Spring 2021 productions will be streamed via an online platform and are free of charge. Registration is open now.
Due to the ever-changing nature of the COVID-19 pandemic, performance details are subject to change.
Productions during the 2020-2021 season have been made available at no cost due to the generosity of donors who regularly support the School of Theatre and Dance. Please consider making a gift to help support future programs.
Nya, an inner-city public high school teacher, is committed to her students but desperate to give her only son Omari opportunities they will never have. When a controversial incident at his upstate private school threatens to get him expelled, Nya must confront his rage and her own choices as a parent. But will she be able to reach him before a world beyond her control pulls him away? With profound compassion and lyricism , Pipeline brings an urgent conversation powerfully to the fore. Morisseau pens a deeply moving story of a mother’s fight to give her son a future—without turning her back on the community that made him who he is.
After a long civil war, England enjoys a period of peace under King Edward IV and the victorious York. But the king’s younger brother Richard, Duke of Gloucester, resents Edward IV's power and the happiness of those around him. Malicious, power hungry, and bitter about his physical deformity, Richard plots to seize the throne by removing any and all impediments between him and the crown.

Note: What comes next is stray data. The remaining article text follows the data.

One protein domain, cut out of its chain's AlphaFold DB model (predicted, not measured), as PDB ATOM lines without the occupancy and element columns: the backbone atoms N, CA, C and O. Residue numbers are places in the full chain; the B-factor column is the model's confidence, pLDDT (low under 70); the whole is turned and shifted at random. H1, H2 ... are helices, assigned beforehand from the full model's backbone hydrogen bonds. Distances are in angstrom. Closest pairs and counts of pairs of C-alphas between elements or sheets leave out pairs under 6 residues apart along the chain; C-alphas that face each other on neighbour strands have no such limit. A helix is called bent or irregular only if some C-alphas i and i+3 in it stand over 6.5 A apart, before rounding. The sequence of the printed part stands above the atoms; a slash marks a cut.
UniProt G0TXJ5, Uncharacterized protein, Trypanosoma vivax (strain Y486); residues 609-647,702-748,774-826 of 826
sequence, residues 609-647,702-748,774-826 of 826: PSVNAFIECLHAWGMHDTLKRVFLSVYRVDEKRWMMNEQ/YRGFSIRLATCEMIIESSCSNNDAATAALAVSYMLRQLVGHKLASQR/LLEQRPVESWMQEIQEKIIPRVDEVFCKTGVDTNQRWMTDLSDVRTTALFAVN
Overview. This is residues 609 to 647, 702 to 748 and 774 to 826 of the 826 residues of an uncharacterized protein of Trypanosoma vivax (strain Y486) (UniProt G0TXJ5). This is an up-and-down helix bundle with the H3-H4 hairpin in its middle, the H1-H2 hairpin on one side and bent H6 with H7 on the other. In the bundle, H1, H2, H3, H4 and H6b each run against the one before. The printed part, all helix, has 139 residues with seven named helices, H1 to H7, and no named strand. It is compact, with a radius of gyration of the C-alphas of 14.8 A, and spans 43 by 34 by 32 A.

Marlene has been promoted to managing director of a London employment agency and is celebrating. The symbolic luncheon is attended by women in legend or history who offer perspectives on maternity and ambition. In a time warp, these ladies are also her co-workers, clients, and relatives. Marlene, like her famous guests, has had to pay a price to ascend from proletarian roots to the executive suite; she has become, figuratively speaking, a male oppressor, and even coaches female clients on adopting odious male traits. Marlene has also abandoned her illegitimate and dull-witted daughter. Her emotional and sexual life has become as barren as Lady Macbeth's.
Artistic Director: Darby Wilde
Choreographers: Laina Reese Carney, Kaley Pruitt, Gregory Merriman, Lindsey Miller and Darby Wilde
November 17-19 at 7:30 p.m.
By Moisés Kaufman
Directed by Paul Christopher
March 4-6 at 7:30 p.m.
Live performance hosted via Zoom Webinar. Registration is required.
Gross Indecency uses trial transcripts, personal correspondence, interviews and other source materials to tell the story of the downfall of the great man of letters whose artistic genius has long been overshadowed by the scandal surrounding his imprisonment.
By Lisa Loomer
Directed by Britannia Howe
April 8-10 at 7:30 p.m.
Remote performance hosted via Zoom Webinar
In this hilarious and devastating comedy by Robert O’Hara (Bootycandy, Antebellum), the pill-popping, chain-smoking, whiskey-swilling, and foul-mouthed O’Mallerys have gathered in their local park to share some barbecue and straight talk with their trainwreck of a sister Barbara, whose spiral of drugs and recklessness has forced her siblings to stage an open-air intervention. When the story twists to reveal two parallel families–one white, one black–the event becomes raucous and unpredictable. Racial politics collide with family stereotypes, survival, and America’s fascination with self-destruction as entertainment
The Old Maid and The Thief, composer and librettist Gian Carlo Menotti
A collaboration between the School of Theatre and Dance and the School of Music
Director: Maggie Marlin-Hess
Conductors: Matthew Clarke and Nickolai Podvin
April 30 at 8 p.m.
Recorded radio presentation hosted by WGLT.